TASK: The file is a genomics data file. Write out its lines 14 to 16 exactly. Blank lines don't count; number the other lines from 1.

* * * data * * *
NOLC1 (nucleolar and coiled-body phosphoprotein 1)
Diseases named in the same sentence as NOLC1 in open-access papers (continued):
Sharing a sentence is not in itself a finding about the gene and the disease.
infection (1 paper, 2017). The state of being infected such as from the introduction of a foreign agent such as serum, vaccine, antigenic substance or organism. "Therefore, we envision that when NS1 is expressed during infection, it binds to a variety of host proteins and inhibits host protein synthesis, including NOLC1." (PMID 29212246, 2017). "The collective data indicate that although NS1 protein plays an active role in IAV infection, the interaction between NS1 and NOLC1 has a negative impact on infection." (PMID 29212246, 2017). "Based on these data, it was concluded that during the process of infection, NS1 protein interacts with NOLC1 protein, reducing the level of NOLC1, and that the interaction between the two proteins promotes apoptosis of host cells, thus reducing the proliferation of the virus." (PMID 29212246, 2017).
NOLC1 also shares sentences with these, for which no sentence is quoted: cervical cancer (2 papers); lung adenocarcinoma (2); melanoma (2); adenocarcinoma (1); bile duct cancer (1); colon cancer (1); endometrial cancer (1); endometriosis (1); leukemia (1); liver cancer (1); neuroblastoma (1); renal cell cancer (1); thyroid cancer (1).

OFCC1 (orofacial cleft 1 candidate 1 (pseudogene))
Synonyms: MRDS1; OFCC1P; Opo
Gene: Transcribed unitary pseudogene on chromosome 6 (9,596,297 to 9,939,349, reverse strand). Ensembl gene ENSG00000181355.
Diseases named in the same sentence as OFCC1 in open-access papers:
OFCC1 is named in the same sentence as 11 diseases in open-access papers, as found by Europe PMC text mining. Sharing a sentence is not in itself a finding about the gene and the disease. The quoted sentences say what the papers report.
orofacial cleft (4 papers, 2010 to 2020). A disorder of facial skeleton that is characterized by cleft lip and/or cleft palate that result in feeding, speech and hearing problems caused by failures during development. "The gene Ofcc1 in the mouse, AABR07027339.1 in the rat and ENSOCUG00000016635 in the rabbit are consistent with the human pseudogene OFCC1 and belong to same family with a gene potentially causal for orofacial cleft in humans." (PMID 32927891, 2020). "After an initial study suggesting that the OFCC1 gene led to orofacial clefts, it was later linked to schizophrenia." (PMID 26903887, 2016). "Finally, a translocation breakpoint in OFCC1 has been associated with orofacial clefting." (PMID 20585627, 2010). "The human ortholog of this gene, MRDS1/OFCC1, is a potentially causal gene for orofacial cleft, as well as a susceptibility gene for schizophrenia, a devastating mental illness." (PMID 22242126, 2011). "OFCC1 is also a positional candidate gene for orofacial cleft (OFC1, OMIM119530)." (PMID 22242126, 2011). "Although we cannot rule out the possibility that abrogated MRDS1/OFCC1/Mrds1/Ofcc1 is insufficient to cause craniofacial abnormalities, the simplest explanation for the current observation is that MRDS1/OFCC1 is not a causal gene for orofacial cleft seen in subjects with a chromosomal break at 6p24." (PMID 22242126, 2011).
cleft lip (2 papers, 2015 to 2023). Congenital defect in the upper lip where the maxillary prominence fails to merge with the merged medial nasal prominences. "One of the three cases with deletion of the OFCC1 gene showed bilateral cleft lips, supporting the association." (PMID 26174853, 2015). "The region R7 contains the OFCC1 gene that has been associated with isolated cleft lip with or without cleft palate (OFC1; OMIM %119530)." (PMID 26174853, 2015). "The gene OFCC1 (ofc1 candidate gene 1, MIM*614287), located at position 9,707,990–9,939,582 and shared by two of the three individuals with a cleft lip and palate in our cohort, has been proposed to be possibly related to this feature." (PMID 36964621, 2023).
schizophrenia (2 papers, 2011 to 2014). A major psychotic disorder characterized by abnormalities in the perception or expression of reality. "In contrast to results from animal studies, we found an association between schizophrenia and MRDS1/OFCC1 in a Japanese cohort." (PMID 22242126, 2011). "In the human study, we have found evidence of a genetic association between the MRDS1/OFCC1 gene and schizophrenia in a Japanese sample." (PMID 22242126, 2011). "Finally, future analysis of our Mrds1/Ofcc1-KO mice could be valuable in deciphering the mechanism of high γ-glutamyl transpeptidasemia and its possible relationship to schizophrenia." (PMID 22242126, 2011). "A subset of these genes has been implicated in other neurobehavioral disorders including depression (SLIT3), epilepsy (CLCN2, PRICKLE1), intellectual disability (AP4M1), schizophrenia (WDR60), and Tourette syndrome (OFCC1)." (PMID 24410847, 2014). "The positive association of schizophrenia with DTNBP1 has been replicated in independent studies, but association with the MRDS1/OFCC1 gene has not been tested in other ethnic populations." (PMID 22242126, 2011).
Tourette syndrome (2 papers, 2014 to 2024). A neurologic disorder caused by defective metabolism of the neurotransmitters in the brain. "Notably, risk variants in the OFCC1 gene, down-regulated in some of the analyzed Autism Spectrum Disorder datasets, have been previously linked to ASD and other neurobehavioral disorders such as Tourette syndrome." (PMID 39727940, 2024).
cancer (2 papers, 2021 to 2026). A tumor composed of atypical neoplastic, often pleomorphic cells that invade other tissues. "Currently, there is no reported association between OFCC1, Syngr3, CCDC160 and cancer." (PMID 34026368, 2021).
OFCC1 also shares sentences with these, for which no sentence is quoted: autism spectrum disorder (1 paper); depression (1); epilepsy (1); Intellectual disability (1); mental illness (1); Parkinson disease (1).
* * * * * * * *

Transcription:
Tourette syndrome (2 papers, 2014 to 2024). A neurologic disorder caused by defective metabolism of the neurotransmitters in the brain. "Notably, risk variants in the OFCC1 gene, down-regulated in some of the analyzed Autism Spectrum Disorder datasets, have been previously linked to ASD and other neurobehavioral disorders such as Tourette syndrome." (PMID 39727940, 2024).
cancer (2 papers, 2021 to 2026). A tumor composed of atypical neoplastic, often pleomorphic cells that invade other tissues. "Currently, there is no reported association between OFCC1, Syngr3, CCDC160 and cancer." (PMID 34026368, 2021).
OFCC1 also shares sentences with these, for which no sentence is quoted: autism spectrum disorder (1 paper); depression (1); epilepsy (1); Intellectual disability (1); mental illness (1); Parkinson disease (1).